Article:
Question: Impact of risk and uncertainty on business growth and sustainability in Nigeria.
Business Risks Facing Small and Medium Enterprises (SMEs) and large firms operate in the same business environment but there are evidences that they derive different benefits and opportunities therein. More so, they are exposed to diverse categories of risks. This is because of their differences in economic capacity including asses to human capital and material resources. Kelkar (2008) posits that SMEs are weak in terms of business plan, management structure and in decision making when compared to large organizations. This further increases SMEs’ inability to absorb most business ...view middle of the document...
Risk cannot be managed unless it is first identified. Therefore, the next step of the process is risk identification. Its aim is to identify possible risks that may affect the objective of the business negatively or positively. Risk analysis is the fourth step of the process. It enables risks to be classified according to their importance. It also assists in the determination of both the possible impact of risks and likelihood of occurrence. Henschel (2009) recommends that SMEs should avoid rigorous risk analysis techniques.
Instead, they should draw on checklist, questionnaires, workshop, feedback diagrams and risk brainstorming. After risk analysis is risk evaluation, this implies a comparison between the levels of risk found during risk analysis to the acceptance level of risks earlier determined in the process.
Evaluation is followed by risk treatment. This concerns considering alternative risk treatment strategies and selection of the best option to treat each risk, particularly those not considered tolerable. The various risk treatment devices open to SMEs are risk avoidance, loss prevention, loss reduction, risk sharing, risk retention, risk transfer and risk diversification. The last step of the risk management process is to monitor and review. Like the first step, this also cut across the entire process. Risk changes over time, hence, the need for periodical monitoring and review to ensure that changing circumstances do not alter the risk priorities.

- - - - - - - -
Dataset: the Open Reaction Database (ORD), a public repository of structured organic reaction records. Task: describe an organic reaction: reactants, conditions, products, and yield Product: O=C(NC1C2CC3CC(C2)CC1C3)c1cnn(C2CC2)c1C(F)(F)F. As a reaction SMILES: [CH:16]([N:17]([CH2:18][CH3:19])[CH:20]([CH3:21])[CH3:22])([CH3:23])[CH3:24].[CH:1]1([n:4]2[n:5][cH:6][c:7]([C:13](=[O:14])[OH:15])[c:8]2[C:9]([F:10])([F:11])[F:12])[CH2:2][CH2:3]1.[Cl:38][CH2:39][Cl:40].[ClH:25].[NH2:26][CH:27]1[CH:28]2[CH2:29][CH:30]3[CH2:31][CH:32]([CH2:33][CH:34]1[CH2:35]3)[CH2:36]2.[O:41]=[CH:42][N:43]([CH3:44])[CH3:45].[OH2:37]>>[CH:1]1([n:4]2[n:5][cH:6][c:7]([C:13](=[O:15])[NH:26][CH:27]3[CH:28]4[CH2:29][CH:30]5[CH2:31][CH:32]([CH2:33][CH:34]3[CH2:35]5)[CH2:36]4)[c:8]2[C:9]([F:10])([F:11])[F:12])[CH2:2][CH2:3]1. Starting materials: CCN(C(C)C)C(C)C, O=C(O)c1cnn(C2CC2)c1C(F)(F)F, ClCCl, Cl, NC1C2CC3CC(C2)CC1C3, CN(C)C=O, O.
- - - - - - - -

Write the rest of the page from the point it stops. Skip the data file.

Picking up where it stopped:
Business growth and sustainability under risk in Nigeria
The aim of an average entrepreneur (SMEs, owners in particular) extends beyond profit-making. Business growth and expansion constitute key objectives of SMEs. However, in a study conducted by Idemobi (2012), it was revealed that over 70% of SMEs die within five years of establishment. This means that less than 30% of SMEs can survive various business challenges.
The concept of sustainability as used here is defined as the continuing commitment by businesses to behave ethically and contribute to economic development while improving the quality of life of the workforce, their families, the local and global community as well as future generations (Crals and Vereeck, 2004).
Sustainability is often considered as a possibility for large enterprises than SMEs because of variations in size and ability to overcome challenges in the business environment. In view of this, an entrepreneur must recognize and extend fair treatment to the three P’s of People, Planet and Profit (Crals and Vereek, 2004).
The authors further argue that all the aspects have to be satisfied before SMEs can be labeled as sustainable.
Firstly, the aspect of “People” looks at how SMEs handle social and ethical issues. The kind of treatment they extend to their employees, whether it encourages social cohesion or not. Key issues like the protection of human rights, non-indulgence in fraud and corruption, the use of child labour, gender relationship and discrimination on the...